The concept of the contact-making slugger seems as far-fetched as baseball without Scott Boras, but there actually was a time when run producers weren't inclined to wrench their backs in pursuit of the big fly. Babe Ruth, Mel Ott, Stan Musial, Carl Yastrzemski and Aaron are among the Hall of Famers who played two decades or more without a 100-strikeout season.
Cincinnati's Adam Dunn, in contrast, had 105 strikeouts at the All-Star break this season.
Pujols is sufficiently well-versed in baseball history to know that Joe DiMaggio hit 361 homers and struck out 369 times in the big leagues.
"Unbelievable," Pujols said, shaking his head. "Those are sick numbers."
Before Reggie Jackson and Dave Kingman arrived on the scene, Cincinnati first baseman Ted Kluszewski proved that muscle-bound sluggers could be adept at making contact. Kluszewski, whose arms were so huge he couldn't find sleeves to accommodate them, hit 49 homers and struck out 35 times in his best season with the Reds in 1954.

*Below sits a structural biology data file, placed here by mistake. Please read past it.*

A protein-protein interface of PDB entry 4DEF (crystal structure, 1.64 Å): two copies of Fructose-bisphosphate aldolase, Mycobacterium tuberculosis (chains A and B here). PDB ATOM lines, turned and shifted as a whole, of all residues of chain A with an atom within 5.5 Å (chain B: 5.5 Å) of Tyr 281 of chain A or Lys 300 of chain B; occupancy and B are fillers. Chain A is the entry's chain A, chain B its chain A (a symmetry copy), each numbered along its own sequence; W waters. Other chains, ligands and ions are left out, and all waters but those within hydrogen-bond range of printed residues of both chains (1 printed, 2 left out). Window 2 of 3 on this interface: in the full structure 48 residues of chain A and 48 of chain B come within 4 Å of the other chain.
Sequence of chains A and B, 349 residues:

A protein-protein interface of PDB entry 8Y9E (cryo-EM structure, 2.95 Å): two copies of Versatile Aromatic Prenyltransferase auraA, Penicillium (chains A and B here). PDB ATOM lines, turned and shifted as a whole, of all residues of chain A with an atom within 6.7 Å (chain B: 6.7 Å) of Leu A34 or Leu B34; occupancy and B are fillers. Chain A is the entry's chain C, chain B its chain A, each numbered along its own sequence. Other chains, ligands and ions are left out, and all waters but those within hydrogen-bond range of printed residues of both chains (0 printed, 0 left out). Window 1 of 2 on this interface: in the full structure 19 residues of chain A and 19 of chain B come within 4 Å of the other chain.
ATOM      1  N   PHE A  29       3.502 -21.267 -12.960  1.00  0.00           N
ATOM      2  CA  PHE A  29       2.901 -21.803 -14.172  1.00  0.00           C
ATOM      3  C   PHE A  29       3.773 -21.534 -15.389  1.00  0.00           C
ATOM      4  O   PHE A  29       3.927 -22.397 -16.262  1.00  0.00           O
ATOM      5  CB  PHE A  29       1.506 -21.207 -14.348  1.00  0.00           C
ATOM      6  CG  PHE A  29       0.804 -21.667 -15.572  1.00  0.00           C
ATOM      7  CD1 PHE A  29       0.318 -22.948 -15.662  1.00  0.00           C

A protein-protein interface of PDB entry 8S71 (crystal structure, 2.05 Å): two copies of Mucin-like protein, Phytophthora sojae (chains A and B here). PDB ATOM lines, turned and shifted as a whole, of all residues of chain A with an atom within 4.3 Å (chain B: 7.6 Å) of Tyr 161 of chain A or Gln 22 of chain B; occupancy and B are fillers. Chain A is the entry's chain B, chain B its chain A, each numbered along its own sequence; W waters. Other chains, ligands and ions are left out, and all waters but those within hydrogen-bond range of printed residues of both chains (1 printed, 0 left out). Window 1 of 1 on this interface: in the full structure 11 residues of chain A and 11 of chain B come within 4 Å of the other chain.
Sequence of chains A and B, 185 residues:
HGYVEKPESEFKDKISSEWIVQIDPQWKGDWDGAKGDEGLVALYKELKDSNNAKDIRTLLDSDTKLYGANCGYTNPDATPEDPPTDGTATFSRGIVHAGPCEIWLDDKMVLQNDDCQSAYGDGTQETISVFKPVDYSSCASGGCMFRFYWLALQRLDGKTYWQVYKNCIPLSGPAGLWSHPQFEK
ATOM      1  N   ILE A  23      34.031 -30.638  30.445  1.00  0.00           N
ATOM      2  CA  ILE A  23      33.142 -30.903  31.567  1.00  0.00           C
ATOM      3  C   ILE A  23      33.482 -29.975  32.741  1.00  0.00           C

"He had a short stroke and a great eye," said Joe Nuxhall, longtime Reds broadcaster and a former Kluszewski teammate. "He hit two irons instead of nine irons. If Ted had more loft on the ball, God knows how many homers he would have hit."
Although Bobby Bonds and Rob Deer posted strikeout numbers that have withstood the test of time, 13 of the 20 most prolific strikeout seasons have come since 2000. Dunn, Jim Thome, Preston Wilson and Jose Hernandez are among the notable offenders.
Any list of sluggers at the opposite end of the spectrum would have to include Pujols, Barry Bonds, Gary Sheffield, Vladimir Guerrero and Carlos Lee. Bonds' only 100-whiff season came when he was a rookie with Pittsburgh in 1986. None of the other four has ever topped 100 strikeouts.